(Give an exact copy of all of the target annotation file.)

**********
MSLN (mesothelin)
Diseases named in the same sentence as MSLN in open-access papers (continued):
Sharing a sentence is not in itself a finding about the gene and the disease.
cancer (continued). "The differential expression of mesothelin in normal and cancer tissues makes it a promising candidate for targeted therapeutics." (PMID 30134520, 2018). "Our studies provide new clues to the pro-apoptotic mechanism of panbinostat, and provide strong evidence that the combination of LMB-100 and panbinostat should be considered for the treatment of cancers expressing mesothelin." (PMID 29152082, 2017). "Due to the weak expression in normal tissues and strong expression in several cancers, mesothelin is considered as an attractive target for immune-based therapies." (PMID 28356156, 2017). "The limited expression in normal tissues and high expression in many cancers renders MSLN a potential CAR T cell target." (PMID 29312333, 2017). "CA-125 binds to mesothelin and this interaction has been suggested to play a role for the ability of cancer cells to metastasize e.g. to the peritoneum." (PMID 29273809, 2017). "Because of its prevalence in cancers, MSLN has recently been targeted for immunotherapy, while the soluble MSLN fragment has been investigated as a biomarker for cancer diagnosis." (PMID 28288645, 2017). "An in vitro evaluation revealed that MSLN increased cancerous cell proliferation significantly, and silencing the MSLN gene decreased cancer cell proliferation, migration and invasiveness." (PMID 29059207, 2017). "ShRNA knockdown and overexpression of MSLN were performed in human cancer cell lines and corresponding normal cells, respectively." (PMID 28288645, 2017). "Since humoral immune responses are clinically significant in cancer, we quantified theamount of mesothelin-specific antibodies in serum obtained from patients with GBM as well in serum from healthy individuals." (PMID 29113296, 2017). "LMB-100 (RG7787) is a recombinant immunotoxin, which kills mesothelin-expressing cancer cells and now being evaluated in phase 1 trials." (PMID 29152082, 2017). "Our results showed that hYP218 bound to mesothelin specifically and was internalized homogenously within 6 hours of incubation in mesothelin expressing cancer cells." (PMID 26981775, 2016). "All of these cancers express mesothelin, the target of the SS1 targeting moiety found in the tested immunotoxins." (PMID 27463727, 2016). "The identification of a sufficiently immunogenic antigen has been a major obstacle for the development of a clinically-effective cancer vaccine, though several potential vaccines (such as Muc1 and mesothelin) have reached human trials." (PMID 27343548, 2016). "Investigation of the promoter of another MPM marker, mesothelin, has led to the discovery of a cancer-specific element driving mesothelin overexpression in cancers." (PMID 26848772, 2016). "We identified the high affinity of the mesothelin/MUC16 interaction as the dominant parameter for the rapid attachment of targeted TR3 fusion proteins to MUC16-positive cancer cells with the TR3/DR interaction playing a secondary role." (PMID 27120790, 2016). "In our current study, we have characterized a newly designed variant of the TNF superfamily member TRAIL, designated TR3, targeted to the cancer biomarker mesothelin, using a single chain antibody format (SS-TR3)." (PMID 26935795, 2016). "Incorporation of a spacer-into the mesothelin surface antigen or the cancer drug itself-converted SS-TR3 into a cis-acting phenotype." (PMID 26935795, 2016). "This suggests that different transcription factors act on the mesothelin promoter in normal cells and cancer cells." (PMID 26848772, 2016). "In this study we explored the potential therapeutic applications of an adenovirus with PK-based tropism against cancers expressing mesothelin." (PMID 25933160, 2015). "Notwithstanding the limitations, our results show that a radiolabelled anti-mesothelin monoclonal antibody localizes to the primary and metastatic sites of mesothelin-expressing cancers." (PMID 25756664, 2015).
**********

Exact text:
MSLN (mesothelin)
Diseases named in the same sentence as MSLN in open-access papers (continued):
Sharing a sentence is not in itself a finding about the gene and the disease.
cancer (continued). "The differential expression of mesothelin in normal and cancer tissues makes it a promising candidate for targeted therapeutics." (PMID 30134520, 2018). "Our studies provide new clues to the pro-apoptotic mechanism of panbinostat, and provide strong evidence that the combination of LMB-100 and panbinostat should be considered for the treatment of cancers expressing mesothelin." (PMID 29152082, 2017). "Due to the weak expression in normal tissues and strong expression in several cancers, mesothelin is considered as an attractive target for immune-based therapies." (PMID 28356156, 2017). "The limited expression in normal tissues and high expression in many cancers renders MSLN a potential CAR T cell target." (PMID 29312333, 2017). "CA-125 binds to mesothelin and this interaction has been suggested to play a role for the ability of cancer cells to metastasize e.g. to the peritoneum." (PMID 29273809, 2017). "Because of its prevalence in cancers, MSLN has recently been targeted for immunotherapy, while the soluble MSLN fragment has been investigated as a biomarker for cancer diagnosis." (PMID 28288645, 2017). "An in vitro evaluation revealed that MSLN increased cancerous cell proliferation significantly, and silencing the MSLN gene decreased cancer cell proliferation, migration and invasiveness." (PMID 29059207, 2017). "ShRNA knockdown and overexpression of MSLN were performed in human cancer cell lines and corresponding normal cells, respectively." (PMID 28288645, 2017). "Since humoral immune responses are clinically significant in cancer, we quantified theamount of mesothelin-specific antibodies in serum obtained from patients with GBM as well in serum from healthy individuals." (PMID 29113296, 2017). "LMB-100 (RG7787) is a recombinant immunotoxin, which kills mesothelin-expressing cancer cells and now being evaluated in phase 1 trials." (PMID 29152082, 2017). "Our results showed that hYP218 bound to mesothelin specifically and was internalized homogenously within 6 hours of incubation in mesothelin expressing cancer cells." (PMID 26981775, 2016). "All of these cancers express mesothelin, the target of the SS1 targeting moiety found in the tested immunotoxins." (PMID 27463727, 2016). "The identification of a sufficiently immunogenic antigen has been a major obstacle for the development of a clinically-effective cancer vaccine, though several potential vaccines (such as Muc1 and mesothelin) have reached human trials." (PMID 27343548, 2016). "Investigation of the promoter of another MPM marker, mesothelin, has led to the discovery of a cancer-specific element driving mesothelin overexpression in cancers." (PMID 26848772, 2016). "We identified the high affinity of the mesothelin/MUC16 interaction as the dominant parameter for the rapid attachment of targeted TR3 fusion proteins to MUC16-positive cancer cells with the TR3/DR interaction playing a secondary role." (PMID 27120790, 2016). "In our current study, we have characterized a newly designed variant of the TNF superfamily member TRAIL, designated TR3, targeted to the cancer biomarker mesothelin, using a single chain antibody format (SS-TR3)." (PMID 26935795, 2016). "Incorporation of a spacer-into the mesothelin surface antigen or the cancer drug itself-converted SS-TR3 into a cis-acting phenotype." (PMID 26935795, 2016). "This suggests that different transcription factors act on the mesothelin promoter in normal cells and cancer cells." (PMID 26848772, 2016). "In this study we explored the potential therapeutic applications of an adenovirus with PK-based tropism against cancers expressing mesothelin." (PMID 25933160, 2015). "Notwithstanding the limitations, our results show that a radiolabelled anti-mesothelin monoclonal antibody localizes to the primary and metastatic sites of mesothelin-expressing cancers." (PMID 25756664, 2015).